Charles Trimble: After Custer, still fighting battles
In only a few weeks the Sioux national holiday will be upon us – June 25th. It will be the 133rd anniversary of the hot day in 1876 when Col. George Armstrong Custer and much of his 7th Cavalry detachment with him were laid low by the Sioux at the Little Big Horn. We Sioux had able help, of course, from good friends and loyal allies of the Cheyenne and Arapaho nations.

I will unfurl my Oglala Nation flag, as I do on that day every year and it will fly in powerful splendor on my front porch. And as I anticipate that glorious day I was inspired to compose a poem in the Limerick genre. With great humility (much deserved, I’m told) I present this ode for publication and as a treasure for Lakota and all Indian Country posterity.
A Colonel by the name of George Custer,
With all the troops he could muster,
Rode down on the Sioux
And got himself slew;
Said Crazy Horse, “Serves you right, Buster!”

That battle – which was not a “massacre,” as some historians still call it – is still discussed and studied as to how and why the great Civil War hero Custer took such a shellacking at the hands of a bunch of “savages.” One noted historian summed it up well: “It’s simple, Custer was at the wrong place at the right time and got his butt kicked.” When the Lakotas rode into the bluecoat ranks shouting their battle cry, “It’s a great day to die,” they meant that for the cavalry: “It’s a great day for YOU to die.”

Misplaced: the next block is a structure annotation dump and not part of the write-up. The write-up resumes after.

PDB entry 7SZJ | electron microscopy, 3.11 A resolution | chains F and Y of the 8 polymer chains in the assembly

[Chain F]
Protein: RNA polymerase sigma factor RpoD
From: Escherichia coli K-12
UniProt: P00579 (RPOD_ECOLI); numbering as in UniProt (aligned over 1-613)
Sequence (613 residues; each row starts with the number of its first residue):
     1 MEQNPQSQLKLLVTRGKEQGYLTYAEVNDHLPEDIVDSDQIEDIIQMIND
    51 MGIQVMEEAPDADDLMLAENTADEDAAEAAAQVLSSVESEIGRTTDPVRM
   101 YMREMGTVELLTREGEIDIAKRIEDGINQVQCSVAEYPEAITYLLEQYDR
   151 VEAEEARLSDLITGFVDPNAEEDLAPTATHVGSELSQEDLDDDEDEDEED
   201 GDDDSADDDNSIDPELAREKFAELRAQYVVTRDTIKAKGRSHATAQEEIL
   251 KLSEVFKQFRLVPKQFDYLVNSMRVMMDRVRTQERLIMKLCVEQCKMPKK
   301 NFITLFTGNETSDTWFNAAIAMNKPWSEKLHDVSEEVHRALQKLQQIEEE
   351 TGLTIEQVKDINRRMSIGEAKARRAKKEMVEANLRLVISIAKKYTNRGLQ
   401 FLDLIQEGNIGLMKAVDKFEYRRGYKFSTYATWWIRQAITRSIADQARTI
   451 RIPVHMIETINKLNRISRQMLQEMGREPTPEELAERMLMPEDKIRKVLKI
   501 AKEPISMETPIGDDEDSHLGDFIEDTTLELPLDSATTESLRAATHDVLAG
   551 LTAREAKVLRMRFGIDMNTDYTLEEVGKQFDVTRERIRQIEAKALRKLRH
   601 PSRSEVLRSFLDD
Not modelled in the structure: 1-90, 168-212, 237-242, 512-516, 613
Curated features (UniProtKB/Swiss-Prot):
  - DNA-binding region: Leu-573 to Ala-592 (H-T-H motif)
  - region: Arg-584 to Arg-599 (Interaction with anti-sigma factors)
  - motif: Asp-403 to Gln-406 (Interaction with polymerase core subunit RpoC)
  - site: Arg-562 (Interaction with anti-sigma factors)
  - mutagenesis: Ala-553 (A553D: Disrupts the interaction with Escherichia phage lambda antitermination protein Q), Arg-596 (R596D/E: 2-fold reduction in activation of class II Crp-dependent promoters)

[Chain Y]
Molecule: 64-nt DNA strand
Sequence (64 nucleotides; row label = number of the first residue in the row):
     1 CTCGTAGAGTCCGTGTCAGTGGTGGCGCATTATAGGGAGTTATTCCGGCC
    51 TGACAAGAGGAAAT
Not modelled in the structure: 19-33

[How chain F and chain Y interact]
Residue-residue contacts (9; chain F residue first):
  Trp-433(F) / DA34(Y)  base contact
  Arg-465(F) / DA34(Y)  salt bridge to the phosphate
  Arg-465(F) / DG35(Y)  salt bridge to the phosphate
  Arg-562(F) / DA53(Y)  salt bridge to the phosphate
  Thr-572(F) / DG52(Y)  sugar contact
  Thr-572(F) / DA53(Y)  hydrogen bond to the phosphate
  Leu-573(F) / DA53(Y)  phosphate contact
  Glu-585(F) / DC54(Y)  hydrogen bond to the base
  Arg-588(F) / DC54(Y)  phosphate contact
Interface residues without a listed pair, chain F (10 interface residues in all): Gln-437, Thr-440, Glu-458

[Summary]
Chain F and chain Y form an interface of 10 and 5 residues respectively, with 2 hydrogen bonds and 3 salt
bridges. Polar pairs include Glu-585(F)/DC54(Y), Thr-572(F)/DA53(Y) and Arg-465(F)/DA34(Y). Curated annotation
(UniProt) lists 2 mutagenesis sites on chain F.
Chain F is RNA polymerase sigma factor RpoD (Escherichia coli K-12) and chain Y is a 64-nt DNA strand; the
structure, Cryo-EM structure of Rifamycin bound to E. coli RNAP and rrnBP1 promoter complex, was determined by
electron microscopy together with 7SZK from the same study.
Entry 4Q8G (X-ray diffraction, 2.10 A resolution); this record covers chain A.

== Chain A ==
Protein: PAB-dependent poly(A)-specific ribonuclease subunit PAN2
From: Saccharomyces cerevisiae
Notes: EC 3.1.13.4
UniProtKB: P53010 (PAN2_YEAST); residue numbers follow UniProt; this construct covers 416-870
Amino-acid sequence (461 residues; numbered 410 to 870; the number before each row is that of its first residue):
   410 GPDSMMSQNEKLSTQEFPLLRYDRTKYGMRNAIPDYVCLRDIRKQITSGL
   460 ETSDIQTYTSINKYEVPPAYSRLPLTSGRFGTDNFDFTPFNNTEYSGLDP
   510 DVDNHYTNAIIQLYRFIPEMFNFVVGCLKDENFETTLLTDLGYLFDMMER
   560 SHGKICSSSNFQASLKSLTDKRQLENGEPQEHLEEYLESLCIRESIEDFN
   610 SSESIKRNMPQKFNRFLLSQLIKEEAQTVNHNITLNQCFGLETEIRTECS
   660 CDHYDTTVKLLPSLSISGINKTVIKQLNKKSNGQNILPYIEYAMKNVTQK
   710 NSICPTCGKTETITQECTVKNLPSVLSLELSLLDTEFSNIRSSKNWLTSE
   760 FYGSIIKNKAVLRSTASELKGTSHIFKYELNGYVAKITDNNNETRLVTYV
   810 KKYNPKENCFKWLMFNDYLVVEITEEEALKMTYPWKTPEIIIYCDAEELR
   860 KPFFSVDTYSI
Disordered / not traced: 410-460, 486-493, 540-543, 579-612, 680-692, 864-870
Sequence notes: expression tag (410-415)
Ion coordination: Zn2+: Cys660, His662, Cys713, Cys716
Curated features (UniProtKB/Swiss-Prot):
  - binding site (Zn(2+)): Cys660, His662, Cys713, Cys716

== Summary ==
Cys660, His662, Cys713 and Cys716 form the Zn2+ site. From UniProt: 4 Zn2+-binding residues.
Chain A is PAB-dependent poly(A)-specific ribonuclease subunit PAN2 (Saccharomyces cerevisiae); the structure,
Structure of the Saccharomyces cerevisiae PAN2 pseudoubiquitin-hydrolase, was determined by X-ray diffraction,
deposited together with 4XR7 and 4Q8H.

I recall a book that came out in paperback in the 1960s called “The Indians Won,” by Martin Cruz Smith, who went on to write several best sellers. He tells of Indian Country nationwide being greatly inspired by the Custer battle, and starts on the premise that the Lakota and Cheyenne had not broken up into traditional hunting bands that winter. Financed by a group of European investors, who were resentful of rising U.S. influence, the united tribal front was supplied with weapons, canned foods, and blankets. Secure in their unity, they stayed together to meet and defeat avenging waves of U.S. troops.

With the world’s attention on them, the Sioux/Cheyenne/Arapaho forces appealed to tribes throughout the country, which brought together a massive united front, forcing the U.S. to sue for peace -- on the Indians’ terms. This leads to the founding of an Indian nation on the Great Plains, the entire center of the U.S. from Mexico to Canada. The United Indian nation had urban industrial and economic centers, but maintained the rest of their country free of development for their traditional lifeways. Ultimately they developed “the Bomb,” and used it effectively as a deterrent.

That’s the gist of the story as far as I can recall it after more than thirty years. It was a fun read, but didn’t cause a great stir in Indian Country, and, fortunately or unfortunately, wasn’t used as a template by AIM. It’s an interesting concept that brings up the question of why Indian tribes or nations have not united more, outside of intertribal political organizations such as the National Congress of American Indians.

In 1993, as President of the Nebraska State Historical Society, I participated in the dedication of a monument marking the site of the Horse Creek Treaty of 1851 in far western Nebraska. That Treaty is better known to us as the Fort Laramie Treaty of 1851, but it happened some thirty miles from the Fort because it was anticipated that the event would attract Native peoples by the thousands from many tribes. And it was feared that in the weeks it would take to negotiate a treaty, the grasses around the fort would be denuded by the thousands of Indian horses. Thus it was moved to Horse Creek inside the Nebraska border.